Centre for Quantum Computation & Communication Technology

Related Quantum Information Articles:

The multi-colored photons that might change quantum information science
With leading corporations now investing in highly expensive and complex infrastructures to unleash the power of quantum technologies, INRS researchers have achieved a breakthrough in a light-weight photonic system created using on-chip devices and off-the-shelf telecommunications components.
Celebrating a high performing new journal in quantum information
UNSW Sydney is proud of the early publication performance, influence and reach of its Nature Partner Journal npj Quantum Information, from advancing discovery to affecting public discourse.
Quantum nanoscope
Researchers have studied how light can be used to 'see' the quantum nature of an electronic material.
Testing quantum field theory in a quantum simulator
Quantum field theories are often hard to verify in experiments.
Looking for the quantum frontier
Researchers have developed a new theoretical framework to identify computations that occupy the 'quantum frontier' -- the boundary at which problems become impossible for today's computers and can only be solved by a quantum computer.
Information avoidance
People deliberately avoid information that threatens their happiness and wellbeing.
More reliable way to produce single photons for quantum information imprinting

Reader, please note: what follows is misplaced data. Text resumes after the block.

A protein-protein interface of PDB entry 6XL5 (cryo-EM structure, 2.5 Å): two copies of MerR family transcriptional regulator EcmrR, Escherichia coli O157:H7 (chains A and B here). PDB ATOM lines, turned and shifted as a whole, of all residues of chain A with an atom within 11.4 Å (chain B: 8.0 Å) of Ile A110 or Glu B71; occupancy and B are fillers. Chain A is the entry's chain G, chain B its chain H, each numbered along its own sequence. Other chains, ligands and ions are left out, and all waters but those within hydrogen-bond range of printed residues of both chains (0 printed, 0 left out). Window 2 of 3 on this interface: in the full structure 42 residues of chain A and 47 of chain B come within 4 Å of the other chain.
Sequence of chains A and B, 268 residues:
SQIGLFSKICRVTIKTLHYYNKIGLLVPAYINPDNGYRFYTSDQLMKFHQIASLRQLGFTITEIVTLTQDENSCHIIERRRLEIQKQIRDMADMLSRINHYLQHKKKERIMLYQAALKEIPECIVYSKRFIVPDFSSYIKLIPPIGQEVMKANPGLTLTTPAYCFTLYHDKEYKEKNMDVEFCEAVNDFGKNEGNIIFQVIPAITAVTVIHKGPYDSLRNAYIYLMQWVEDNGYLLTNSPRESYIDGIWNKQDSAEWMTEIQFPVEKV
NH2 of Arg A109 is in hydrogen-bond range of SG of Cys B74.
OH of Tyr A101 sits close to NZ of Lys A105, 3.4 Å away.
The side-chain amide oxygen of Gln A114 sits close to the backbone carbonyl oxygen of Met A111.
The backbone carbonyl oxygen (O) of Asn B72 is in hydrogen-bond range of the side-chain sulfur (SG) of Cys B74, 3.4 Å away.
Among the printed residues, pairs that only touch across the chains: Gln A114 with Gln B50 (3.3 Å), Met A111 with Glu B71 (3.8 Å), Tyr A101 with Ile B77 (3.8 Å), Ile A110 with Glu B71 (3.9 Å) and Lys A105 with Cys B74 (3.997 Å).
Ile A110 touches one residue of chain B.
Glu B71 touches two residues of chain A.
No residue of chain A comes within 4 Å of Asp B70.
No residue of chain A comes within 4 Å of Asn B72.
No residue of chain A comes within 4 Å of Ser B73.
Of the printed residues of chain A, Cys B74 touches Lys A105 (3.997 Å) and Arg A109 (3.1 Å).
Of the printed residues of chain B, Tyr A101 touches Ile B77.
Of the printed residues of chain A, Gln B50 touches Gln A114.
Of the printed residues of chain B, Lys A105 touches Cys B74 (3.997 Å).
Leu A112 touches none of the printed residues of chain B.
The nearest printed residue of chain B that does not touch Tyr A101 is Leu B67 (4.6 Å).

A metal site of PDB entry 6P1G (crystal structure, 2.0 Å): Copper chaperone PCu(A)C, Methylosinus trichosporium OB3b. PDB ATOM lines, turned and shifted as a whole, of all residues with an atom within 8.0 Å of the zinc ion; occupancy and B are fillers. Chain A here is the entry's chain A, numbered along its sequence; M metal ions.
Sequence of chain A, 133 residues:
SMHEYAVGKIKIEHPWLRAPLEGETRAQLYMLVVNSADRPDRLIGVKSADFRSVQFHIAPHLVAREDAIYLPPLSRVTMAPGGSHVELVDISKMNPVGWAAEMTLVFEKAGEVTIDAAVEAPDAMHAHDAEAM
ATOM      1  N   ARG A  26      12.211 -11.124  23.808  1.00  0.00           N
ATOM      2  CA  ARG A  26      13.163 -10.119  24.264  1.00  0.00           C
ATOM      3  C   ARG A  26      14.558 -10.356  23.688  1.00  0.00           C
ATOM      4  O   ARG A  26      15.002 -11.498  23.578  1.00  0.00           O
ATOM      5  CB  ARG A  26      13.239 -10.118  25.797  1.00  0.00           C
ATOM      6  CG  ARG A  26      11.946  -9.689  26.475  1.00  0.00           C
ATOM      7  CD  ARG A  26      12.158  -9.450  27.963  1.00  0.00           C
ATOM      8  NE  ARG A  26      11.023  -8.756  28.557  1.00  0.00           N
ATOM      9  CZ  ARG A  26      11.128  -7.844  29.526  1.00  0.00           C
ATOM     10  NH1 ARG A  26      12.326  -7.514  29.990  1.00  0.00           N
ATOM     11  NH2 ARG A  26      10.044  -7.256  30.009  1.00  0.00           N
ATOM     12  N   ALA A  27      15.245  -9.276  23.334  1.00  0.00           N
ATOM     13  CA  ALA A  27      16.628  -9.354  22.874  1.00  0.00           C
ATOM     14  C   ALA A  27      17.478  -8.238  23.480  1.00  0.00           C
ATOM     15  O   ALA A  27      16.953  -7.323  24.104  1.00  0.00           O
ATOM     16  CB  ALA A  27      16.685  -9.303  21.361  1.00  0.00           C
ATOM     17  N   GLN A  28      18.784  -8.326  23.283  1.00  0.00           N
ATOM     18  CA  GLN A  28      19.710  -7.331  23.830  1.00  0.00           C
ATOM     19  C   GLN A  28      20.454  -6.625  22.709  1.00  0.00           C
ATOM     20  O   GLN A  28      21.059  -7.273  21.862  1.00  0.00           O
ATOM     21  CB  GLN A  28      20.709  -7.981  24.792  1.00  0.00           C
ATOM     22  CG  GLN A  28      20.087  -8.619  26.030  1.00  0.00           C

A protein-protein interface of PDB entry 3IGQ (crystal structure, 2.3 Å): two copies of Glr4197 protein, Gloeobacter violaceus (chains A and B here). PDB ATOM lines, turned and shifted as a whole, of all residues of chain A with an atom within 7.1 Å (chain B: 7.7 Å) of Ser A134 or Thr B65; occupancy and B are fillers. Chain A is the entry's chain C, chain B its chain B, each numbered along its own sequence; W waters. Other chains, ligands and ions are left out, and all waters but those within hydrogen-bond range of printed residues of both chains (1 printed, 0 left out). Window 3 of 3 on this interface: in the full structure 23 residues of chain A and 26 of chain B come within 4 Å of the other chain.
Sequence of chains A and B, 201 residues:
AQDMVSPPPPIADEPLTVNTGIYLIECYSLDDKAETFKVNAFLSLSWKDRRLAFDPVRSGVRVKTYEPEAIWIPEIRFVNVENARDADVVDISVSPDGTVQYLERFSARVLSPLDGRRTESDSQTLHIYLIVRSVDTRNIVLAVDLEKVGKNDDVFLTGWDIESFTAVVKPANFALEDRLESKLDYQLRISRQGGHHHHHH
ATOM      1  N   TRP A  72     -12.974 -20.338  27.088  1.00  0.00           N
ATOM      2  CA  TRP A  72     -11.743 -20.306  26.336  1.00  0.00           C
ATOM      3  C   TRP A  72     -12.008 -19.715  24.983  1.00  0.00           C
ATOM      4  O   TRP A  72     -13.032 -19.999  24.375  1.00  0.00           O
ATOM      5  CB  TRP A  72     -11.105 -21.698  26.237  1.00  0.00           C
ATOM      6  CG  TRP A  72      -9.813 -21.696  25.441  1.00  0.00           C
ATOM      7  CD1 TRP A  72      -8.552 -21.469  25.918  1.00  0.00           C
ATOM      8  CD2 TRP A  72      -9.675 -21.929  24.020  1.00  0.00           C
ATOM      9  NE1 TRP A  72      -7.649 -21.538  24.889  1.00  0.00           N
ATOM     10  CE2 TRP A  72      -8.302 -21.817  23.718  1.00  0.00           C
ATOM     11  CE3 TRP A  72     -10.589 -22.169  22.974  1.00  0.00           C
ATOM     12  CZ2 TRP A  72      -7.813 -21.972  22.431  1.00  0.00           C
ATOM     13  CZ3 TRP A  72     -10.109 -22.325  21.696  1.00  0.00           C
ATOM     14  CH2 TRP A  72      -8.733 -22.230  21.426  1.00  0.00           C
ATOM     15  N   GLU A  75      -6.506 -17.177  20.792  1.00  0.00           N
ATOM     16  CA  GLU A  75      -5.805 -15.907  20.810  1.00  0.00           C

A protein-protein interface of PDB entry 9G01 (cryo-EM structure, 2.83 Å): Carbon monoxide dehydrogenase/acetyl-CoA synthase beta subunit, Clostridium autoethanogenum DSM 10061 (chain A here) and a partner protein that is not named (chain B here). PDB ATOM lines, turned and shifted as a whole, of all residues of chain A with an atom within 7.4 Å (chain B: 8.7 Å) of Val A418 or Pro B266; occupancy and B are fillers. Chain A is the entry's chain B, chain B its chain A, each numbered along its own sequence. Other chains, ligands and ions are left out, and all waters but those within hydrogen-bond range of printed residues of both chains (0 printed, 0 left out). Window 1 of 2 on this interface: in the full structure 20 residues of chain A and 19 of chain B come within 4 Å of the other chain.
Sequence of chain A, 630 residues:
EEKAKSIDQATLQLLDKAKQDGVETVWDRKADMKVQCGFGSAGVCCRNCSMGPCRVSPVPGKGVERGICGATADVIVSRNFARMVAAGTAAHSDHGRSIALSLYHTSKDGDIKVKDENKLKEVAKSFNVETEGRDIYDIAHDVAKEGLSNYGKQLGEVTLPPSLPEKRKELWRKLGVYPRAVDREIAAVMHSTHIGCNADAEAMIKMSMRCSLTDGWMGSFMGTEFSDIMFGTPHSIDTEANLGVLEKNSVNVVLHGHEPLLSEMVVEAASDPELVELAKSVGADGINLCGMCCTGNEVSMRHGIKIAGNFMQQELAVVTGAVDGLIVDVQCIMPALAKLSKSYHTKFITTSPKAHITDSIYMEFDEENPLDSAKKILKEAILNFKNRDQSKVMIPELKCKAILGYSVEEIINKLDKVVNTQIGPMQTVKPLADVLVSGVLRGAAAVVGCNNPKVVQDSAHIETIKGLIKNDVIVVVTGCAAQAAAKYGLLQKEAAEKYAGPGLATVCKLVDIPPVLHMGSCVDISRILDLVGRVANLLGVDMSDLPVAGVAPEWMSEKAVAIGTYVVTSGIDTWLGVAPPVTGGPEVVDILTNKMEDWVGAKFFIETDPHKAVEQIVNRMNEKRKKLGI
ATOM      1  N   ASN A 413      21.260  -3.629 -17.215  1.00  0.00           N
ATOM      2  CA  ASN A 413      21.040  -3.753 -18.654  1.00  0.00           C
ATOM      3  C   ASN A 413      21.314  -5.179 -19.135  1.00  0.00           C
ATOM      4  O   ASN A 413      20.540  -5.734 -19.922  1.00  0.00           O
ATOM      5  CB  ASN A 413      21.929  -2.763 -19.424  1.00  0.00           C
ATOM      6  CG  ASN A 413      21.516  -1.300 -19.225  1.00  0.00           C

Physicists at the University of Bath have developed a technique to more reliably produce single photons that can be imprinted with quantum information.
New quantum states for better quantum memories
How can quantum information be stored as long as possible?
Tracking the flow of quantum information
A Yale-led group of researchers has derived a formula for understanding where quantum objects land when they are transmitted.
Breakthrough in the quantum transfer of information between matter and light
From stationary to flying qubits at speeds never reached before...This feat, achieved by a team from Polytechnique Montréal and France's Centre national de la recherche scientifique, brings us a little closer to the era when information is transmitted via quantum principles.

Related Quantum Information Reading:

Best Science Podcasts 2019

We have hand picked the best science podcasts for 2019. Sit back and enjoy new science podcasts updated daily from your favorite science news services and scientists.
Now Playing: TED Radio Hour

Changing The World
What does it take to change the world for the better? This hour, TED speakers explore ideas on activism—what motivates it, why it matters, and how each of us can make a difference. Guests include civil rights activist Ruby Sales, labor leader and civil rights activist Dolores Huerta, author Jeremy Heimans, "craftivist" Sarah Corbett, and designer and futurist Angela Oguntala.
Now Playing: Science for the People

#521 The Curious Life of Krill
Krill may be one of the most abundant forms of life on our planet... but it turns out we don't know that much about them. For a create that underpins a massive ocean ecosystem and lives in our oceans in massive numbers, they're surprisingly difficult to study. We sit down and shine some light on these underappreciated crustaceans with Stephen Nicol, Adjunct Professor at the University of Tasmania, Scientific Advisor to the Association of Responsible Krill Harvesting Companies, and author of the book "The Curious Life of Krill: A Conservation Story from the Bottom of the World".